Oct 4, 2007

On Sleep Deprivation, Mental Exhaustion, and Cognitive Performance

I found myself this week behind schedule on some projects, and this was coupled with a few extra deadlines and periods of lecture preparation. As a result, I ended up staying awake late the past few nights, while skating by on four to five hours of sleep each night.

This, of course, is a recipe for mental fatigue, and by Wednesday afternoon the effects of sleep deprivation were beginning to manifest themselves in my head. I found myself struggling to recall relatively simple words, having difficulty with complex intellectual arguments, and developing that trippy, hallucinatory fog that descends when the brain slows down.

This culminated in an incident in my car after a four-hour class I teach on Wednesday evening. The class went well enough, thanks to my preparation and PowerPoint slides, but I was unable to get the key to turn in my car's ignition, even after I switched positions.

The key in question, you see, belongs to the front door of my house, which is unlikely to serve a dual purpose as the ignition key to my car.

Yet it took me almost a minute to realize my mistake, and I was so tired that I was almost giddy at the surreal scene, too tired to even be frustrated at the situation. It is probably fortuitous that I did not encounter a police officer on the way home, as my impaired mental function might have been perceived as inebriation.

A 2000 study published in the journal Occupational and Environmental Medicine demonstrated that sleep deprivation mirrors alcohol intoxication, and that mental and physical performance on some tests was equivalent or worse than that of a person with a blood alcohol content (BAC) of 0.05%. Moreover, the response speeds of sleep-deprived individuals were up to 50% slower on some tests, while accuracy measures were significantly poorer than at the 0.05% BAC level.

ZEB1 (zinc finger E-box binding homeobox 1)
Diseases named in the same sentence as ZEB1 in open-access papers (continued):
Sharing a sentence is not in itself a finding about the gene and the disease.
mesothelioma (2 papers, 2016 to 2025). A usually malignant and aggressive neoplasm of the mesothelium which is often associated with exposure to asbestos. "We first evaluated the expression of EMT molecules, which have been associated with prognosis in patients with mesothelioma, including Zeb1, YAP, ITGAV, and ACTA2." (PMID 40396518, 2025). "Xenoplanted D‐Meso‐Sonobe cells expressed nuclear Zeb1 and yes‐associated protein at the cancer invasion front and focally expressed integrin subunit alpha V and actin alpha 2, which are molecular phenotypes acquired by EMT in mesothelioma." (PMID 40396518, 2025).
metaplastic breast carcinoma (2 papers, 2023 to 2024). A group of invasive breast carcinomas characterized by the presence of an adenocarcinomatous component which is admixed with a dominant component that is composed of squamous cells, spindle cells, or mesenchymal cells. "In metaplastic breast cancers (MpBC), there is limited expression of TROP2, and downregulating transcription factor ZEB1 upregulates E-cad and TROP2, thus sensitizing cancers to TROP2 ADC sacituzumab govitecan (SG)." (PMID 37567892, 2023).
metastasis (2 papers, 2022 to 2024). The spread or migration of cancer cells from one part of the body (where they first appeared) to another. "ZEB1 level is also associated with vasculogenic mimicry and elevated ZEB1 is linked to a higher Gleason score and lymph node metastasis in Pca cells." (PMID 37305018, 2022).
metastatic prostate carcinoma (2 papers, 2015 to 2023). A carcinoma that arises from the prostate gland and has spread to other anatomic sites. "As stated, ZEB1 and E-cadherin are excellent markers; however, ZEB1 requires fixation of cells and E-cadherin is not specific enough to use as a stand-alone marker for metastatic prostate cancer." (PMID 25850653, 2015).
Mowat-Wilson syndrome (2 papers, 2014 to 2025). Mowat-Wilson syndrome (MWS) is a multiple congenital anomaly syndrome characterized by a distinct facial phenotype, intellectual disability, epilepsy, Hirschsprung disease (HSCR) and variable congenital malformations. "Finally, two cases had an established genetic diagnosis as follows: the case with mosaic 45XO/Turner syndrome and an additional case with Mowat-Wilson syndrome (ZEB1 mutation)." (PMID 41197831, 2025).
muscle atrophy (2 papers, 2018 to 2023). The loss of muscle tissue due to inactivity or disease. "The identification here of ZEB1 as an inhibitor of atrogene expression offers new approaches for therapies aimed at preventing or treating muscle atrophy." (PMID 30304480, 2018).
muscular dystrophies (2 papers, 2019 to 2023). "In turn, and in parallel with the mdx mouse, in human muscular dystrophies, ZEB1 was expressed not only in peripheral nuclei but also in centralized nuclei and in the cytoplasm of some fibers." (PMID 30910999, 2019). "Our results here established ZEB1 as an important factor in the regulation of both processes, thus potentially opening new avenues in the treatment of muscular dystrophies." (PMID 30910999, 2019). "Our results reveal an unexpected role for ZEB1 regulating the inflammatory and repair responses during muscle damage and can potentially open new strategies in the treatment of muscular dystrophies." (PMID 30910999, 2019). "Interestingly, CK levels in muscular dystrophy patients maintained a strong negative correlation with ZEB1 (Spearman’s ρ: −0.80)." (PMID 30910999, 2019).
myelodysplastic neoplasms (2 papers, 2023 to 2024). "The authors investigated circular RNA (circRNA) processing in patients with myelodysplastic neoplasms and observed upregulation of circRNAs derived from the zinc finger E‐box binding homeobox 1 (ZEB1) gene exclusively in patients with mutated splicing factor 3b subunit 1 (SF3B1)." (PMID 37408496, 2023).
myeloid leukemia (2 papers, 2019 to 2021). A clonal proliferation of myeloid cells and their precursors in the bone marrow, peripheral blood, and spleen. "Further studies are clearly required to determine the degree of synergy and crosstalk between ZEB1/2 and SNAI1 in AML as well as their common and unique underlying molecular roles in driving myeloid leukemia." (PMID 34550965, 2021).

Last night I also went to sleep at a late hour, and as I write this post, my mind is refusing to cooperate with my efforts to write in a semi-literate fashion. I am fortunate that my workload consists of little more than proctoring an exam and taking care of errands today, and that I will have the ability to get at least eight hours worth of sleep tonight. Otherwise, my overworked brain might sink even further into the metaphorical fog, and I am no longer the type of person who enjoys hallucinations.


Mad Jack said...

I put the key in the lock and when I turned it the house started up right away, so I took it for a spin around the block and as luck would have it, when I got back to my yard some miscreant had taken my building spot, and as a result I was forced to park in Ottawa Hills. I don't mind the quiet, but the rates are ruinous.

kooz said...

I understand. I took a new job this year and worked second shift and OT. Typiclly 7pm to 6 or 7 am. Then, My wife would go to work at 8am and I would have the kids all day. I got about 1-3 hours of sleep daily.

I eventually had to quit even though I was making considerably better money than my past job. I had to return to my last job.

I thought I could handle the lack of sleep, but everyone around me noticed a behavioral difference in me pretty quickly and encouraged me to quit.

Barb said...

Maybe, Mike, you have sleep apnea? If you snore and stop breathing --jerky snoring--you have sleep apnea and won't sleep well --but oxygen deprived. Your wife has to analyze and then you get a night in a sleep lab at the hospital --and of course, you wonder how anyone can fall asleep with all these thingies attached to your body designed to measure your sleep phases. But they do assess your need for the machine.

A breathing machine is a panacea --my husband and I both have them --and won't go anywhere without them --they make a HUGE difference

You'd think the discomfort of such an apparatus would keep you awake --but not me. It was such a relief to nod off to dreamland and stay there til dawn.